Alternating Hemiplegia of Childhood (AHC). Acute hemiplegia in children, i.e. weakness of one side of the body, is always a medical emergency. Causes for a sudden hemiplegia can include intracranial bleeds, tumors and rare metabolic disorders. Immediate diagnostic work-up is paramount. In some children, no cause can be found on brain imaging and extensive testing, and the episode remits after hours or days. Strangely, during a following episode, the other side of the body is affected. This condition has been named Alternating Hemiplegia of Childhood (AHC) by Verret and Steele in 1971. AHC is an enigmatic disorder, which is sometimes associated with epilepsy, developmental delay and dystonia. Even though some cases with mutations in SCN1A, CACNA1A, and ATP1A2 have reported, most cases of AHC are unresolved. Given some resemblance with epilepsy and familial hemiplegic migraine, many children with AHC are followed up by epileptologists. The major cause of AHC has now been identified in a recent study… Continue reading
Heritability 2.0. Genome-wide association studies (GWAS) have acquired a slightly negative connotation in the last two years as the results of the enormous efforts were moderate at best. Even though several hundreds of variants have been identified as susceptibility genes for various diseases, the identified genetic risk factors only explain a tiny fraction of the risk for these diseases. Much of what causes common and rare diseases is still unknown – there is a vast discrepancy between population estimates of the genetic contribution and the contribution explained through identified genetic risk factors. This phenomenon has been labeled the “missing heritability”. Now, a recent study using novel statistical tools for GWAS data finds that there is not that much missing after all… Continue reading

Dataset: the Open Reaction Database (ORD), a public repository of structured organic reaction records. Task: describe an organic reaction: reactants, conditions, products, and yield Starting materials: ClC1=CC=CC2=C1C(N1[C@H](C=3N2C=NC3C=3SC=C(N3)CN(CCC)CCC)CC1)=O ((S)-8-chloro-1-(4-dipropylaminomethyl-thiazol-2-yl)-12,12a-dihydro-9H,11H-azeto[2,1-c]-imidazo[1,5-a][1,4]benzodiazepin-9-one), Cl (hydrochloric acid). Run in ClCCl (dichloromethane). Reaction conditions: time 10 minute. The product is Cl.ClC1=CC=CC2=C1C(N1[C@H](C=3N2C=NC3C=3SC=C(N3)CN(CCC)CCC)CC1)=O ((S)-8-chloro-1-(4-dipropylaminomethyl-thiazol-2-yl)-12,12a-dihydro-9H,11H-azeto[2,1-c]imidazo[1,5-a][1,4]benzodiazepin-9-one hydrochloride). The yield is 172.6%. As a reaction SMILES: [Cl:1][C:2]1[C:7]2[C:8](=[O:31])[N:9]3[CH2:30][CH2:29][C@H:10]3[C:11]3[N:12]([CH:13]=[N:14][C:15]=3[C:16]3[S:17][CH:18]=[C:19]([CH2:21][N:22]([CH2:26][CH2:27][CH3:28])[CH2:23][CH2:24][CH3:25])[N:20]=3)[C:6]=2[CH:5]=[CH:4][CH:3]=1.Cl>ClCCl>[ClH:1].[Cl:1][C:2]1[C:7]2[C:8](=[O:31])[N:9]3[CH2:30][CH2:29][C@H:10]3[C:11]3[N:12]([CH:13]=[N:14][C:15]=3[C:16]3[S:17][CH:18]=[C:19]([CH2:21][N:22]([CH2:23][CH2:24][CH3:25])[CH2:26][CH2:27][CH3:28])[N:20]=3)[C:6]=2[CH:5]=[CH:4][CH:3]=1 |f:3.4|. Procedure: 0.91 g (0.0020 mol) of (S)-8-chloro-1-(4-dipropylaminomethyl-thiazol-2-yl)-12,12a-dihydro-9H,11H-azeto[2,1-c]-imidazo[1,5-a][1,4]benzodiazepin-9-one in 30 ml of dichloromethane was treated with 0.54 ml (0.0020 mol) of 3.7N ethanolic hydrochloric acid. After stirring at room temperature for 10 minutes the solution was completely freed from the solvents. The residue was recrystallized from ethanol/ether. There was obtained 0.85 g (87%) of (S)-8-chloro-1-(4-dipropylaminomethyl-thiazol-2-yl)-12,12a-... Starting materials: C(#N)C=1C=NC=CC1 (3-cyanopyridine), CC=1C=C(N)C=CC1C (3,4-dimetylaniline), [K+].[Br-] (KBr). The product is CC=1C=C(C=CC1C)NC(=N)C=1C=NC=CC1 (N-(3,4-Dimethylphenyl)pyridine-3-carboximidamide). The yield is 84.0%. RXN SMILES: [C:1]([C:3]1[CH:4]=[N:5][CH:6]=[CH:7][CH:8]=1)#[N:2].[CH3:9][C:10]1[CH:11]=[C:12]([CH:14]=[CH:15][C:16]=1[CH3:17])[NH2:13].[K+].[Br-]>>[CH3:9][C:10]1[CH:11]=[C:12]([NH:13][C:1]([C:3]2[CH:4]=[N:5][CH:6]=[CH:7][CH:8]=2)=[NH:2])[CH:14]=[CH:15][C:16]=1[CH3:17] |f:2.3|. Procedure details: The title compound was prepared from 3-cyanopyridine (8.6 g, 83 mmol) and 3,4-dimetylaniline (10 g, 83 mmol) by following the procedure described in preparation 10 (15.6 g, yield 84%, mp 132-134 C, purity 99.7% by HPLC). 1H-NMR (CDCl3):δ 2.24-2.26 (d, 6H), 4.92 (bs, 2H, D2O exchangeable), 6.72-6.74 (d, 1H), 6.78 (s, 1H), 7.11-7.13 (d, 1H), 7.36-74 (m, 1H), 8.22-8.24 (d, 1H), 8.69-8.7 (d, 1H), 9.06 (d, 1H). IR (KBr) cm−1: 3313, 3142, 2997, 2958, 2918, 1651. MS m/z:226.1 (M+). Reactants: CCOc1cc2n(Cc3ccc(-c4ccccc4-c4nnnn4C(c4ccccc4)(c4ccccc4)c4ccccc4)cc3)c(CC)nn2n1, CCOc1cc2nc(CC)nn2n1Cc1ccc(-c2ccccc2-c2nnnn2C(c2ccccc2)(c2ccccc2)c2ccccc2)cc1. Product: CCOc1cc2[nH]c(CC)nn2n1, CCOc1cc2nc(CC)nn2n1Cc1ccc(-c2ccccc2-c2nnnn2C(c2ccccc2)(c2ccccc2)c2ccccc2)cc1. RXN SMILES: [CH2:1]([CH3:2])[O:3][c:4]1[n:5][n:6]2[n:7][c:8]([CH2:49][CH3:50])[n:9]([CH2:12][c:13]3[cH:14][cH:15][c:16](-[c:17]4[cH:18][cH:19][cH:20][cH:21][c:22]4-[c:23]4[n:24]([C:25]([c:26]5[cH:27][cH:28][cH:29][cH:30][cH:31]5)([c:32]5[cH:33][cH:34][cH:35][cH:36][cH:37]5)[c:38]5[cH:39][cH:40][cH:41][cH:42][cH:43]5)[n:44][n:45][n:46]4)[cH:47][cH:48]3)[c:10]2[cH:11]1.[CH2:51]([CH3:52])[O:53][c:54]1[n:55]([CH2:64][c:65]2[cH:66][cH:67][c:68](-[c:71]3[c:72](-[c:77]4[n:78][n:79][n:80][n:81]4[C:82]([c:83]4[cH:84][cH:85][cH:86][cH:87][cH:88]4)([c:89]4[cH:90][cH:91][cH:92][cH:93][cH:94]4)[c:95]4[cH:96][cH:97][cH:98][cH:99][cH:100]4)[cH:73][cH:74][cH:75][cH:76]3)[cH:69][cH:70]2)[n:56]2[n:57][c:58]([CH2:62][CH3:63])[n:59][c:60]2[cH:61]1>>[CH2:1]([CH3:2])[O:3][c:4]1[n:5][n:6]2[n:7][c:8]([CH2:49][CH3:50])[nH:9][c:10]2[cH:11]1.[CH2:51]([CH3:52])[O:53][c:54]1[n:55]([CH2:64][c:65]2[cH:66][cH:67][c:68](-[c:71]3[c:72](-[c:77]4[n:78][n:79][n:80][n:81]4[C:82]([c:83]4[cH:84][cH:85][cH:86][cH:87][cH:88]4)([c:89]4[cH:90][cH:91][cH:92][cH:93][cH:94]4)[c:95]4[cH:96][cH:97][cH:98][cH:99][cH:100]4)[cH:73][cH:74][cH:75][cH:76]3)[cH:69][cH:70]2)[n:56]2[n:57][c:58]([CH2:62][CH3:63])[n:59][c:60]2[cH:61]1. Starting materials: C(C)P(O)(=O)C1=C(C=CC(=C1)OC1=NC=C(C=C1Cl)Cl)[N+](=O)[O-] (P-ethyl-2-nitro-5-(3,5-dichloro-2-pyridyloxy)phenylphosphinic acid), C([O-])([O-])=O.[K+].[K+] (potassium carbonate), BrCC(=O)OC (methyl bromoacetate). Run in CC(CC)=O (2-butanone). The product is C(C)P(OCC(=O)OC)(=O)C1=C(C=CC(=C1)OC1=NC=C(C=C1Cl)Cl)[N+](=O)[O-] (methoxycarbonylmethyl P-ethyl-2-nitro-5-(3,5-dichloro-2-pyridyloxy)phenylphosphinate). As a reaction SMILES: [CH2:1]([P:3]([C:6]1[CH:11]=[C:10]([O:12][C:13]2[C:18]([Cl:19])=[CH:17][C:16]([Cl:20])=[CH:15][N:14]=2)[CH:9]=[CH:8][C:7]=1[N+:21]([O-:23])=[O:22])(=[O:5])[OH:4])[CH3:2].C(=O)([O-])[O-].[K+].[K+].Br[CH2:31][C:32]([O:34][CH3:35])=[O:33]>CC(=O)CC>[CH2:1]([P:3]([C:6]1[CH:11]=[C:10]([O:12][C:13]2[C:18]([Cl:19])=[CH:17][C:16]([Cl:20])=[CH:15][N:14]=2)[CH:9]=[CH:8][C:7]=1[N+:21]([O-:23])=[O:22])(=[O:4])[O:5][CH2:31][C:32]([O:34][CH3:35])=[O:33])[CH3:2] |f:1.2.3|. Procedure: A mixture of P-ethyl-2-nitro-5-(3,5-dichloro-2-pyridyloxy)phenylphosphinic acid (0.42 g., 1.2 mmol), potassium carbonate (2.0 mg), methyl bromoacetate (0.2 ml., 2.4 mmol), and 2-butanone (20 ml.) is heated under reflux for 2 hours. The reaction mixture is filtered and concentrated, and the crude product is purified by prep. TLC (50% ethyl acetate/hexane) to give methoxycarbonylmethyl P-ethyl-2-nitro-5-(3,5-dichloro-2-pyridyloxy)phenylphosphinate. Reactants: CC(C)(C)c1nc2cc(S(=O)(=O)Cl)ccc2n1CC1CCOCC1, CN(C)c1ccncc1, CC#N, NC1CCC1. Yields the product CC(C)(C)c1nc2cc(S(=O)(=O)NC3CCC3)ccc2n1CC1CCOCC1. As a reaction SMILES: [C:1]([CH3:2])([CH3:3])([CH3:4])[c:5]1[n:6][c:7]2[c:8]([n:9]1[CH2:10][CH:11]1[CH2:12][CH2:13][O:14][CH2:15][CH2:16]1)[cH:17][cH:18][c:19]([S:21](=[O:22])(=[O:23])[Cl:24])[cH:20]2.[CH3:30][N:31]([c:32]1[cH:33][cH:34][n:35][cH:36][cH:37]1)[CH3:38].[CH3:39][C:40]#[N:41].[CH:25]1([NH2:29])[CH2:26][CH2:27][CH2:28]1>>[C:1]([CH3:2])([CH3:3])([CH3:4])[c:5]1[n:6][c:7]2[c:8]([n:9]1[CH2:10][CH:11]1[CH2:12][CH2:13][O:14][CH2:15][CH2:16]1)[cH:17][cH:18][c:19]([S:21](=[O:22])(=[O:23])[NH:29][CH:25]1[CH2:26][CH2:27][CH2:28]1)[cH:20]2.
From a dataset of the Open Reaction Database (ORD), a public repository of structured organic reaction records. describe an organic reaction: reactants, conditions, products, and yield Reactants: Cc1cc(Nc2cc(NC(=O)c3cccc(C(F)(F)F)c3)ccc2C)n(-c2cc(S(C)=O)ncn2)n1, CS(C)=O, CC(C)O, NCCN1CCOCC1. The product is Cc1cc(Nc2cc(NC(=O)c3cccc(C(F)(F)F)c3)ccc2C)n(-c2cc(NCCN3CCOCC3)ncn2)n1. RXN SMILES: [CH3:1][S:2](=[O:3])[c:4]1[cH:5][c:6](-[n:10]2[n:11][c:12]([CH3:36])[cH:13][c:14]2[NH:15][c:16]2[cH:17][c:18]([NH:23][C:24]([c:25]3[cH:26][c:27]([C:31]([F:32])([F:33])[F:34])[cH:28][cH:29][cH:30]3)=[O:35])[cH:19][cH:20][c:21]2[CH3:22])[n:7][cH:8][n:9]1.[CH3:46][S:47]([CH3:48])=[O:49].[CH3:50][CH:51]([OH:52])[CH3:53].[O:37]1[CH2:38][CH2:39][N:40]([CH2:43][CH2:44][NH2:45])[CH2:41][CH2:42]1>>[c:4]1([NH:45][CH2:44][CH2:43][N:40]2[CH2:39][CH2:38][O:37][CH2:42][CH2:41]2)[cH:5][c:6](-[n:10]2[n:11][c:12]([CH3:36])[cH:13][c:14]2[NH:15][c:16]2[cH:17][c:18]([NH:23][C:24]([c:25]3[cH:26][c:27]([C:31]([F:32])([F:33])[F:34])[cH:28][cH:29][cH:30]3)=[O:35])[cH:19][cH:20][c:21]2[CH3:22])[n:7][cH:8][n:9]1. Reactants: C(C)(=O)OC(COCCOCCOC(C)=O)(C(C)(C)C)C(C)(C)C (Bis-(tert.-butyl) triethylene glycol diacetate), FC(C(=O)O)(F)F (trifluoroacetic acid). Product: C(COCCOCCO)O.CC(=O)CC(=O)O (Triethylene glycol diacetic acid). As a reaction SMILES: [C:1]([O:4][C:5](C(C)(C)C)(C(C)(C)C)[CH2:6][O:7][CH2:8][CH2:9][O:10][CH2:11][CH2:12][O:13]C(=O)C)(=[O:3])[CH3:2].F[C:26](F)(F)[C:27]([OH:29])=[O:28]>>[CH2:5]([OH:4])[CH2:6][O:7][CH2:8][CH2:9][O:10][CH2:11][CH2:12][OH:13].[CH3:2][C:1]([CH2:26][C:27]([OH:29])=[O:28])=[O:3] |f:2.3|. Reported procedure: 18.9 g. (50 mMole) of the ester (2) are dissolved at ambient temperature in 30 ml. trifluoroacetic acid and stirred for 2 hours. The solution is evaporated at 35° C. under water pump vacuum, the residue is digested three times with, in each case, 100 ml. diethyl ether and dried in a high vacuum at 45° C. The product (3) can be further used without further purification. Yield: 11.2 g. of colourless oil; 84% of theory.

Genome vs. exome sequencing. Can non-coding regions be skipped in the search for disease-causing variants? Is it worth to pay a higher price for sequencing the whole genome?
The sequencing company Complete Genomics (CGI) is already sounding the death knell for exome sequencing, arguing that the protein-coding genes cover only ~1% of the genome, while many loci identified by GWAS lie in the non-coding regions. CGI maintains that the price difference between whole-genome (WGS) and exome sequencing (ES) has become “less of an issue”. With declining sequencing prices, this will certainly be the case in the future – however, when multiplying the current added costs for WGS with the large numbers of cases and controls required for finding new hits in complex diseases, the proponents of ES have strong arguments. Will WGS explain more than the 10% expected for exome sequencing? Continue reading
The flood of variants. Every re-sequencing of a genome leads to many more variants than can be validated with functional assays. Many strategies exist to select the candidate variants. Filtering on criteria might remove all variants so efforts are focused to re-rank the list of variants such that the most promising appear on top. A recent review in Nature Reviews Genetics wants to give users a hand with using the bioinformatics tools available. As a bioinformatician, I find a number of important points missing.